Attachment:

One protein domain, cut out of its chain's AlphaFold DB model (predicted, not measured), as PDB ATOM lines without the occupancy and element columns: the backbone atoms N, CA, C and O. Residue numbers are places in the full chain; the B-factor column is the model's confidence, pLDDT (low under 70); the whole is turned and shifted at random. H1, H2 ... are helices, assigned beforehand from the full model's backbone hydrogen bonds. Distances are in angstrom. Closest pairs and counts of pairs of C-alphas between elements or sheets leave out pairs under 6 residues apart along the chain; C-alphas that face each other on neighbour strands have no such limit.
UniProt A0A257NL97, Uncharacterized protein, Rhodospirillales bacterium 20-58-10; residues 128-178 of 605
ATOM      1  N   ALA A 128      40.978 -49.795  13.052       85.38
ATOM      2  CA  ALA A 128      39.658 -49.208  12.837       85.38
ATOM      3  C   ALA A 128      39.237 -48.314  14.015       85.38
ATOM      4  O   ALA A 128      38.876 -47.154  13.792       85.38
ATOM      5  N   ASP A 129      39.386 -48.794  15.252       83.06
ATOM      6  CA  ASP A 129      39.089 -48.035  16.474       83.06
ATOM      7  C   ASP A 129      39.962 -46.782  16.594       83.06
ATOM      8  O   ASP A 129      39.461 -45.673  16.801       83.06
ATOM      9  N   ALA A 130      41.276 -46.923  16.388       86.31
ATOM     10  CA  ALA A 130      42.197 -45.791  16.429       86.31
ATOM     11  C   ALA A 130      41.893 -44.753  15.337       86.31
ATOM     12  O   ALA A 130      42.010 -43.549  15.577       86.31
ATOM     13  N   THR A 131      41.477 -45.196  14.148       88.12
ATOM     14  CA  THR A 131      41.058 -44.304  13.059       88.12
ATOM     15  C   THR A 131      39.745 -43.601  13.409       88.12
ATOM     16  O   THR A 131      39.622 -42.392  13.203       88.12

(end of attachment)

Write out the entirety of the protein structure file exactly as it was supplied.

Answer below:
One protein domain, cut out of its chain's AlphaFold DB model (predicted, not measured), as PDB ATOM lines without the occupancy and element columns: the backbone atoms N, CA, C and O. Residue numbers are places in the full chain; the B-factor column is the model's confidence, pLDDT (low under 70); the whole is turned and shifted at random. H1, H2 ... are helices, assigned beforehand from the full model's backbone hydrogen bonds. Distances are in angstrom. Closest pairs and counts of pairs of C-alphas between elements or sheets leave out pairs under 6 residues apart along the chain; C-alphas that face each other on neighbour strands have no such limit.
UniProt A0A257NL97, Uncharacterized protein, Rhodospirillales bacterium 20-58-10; residues 128-178 of 605
ATOM      1  N   ALA A 128      40.978 -49.795  13.052       85.38
ATOM      2  CA  ALA A 128      39.658 -49.208  12.837       85.38
ATOM      3  C   ALA A 128      39.237 -48.314  14.015       85.38
ATOM      4  O   ALA A 128      38.876 -47.154  13.792       85.38
ATOM      5  N   ASP A 129      39.386 -48.794  15.252       83.06
ATOM      6  CA  ASP A 129      39.089 -48.035  16.474       83.06
ATOM      7  C   ASP A 129      39.962 -46.782  16.594       83.06
ATOM      8  O   ASP A 129      39.461 -45.673  16.801       83.06
ATOM      9  N   ALA A 130      41.276 -46.923  16.388       86.31
ATOM     10  CA  ALA A 130      42.197 -45.791  16.429       86.31
ATOM     11  C   ALA A 130      41.893 -44.753  15.337       86.31
ATOM     12  O   ALA A 130      42.010 -43.549  15.577       86.31
ATOM     13  N   THR A 131      41.477 -45.196  14.148       88.12
ATOM     14  CA  THR A 131      41.058 -44.304  13.059       88.12
ATOM     15  C   THR A 131      39.745 -43.601  13.409       88.12
ATOM     16  O   THR A 131      39.622 -42.392  13.203       88.12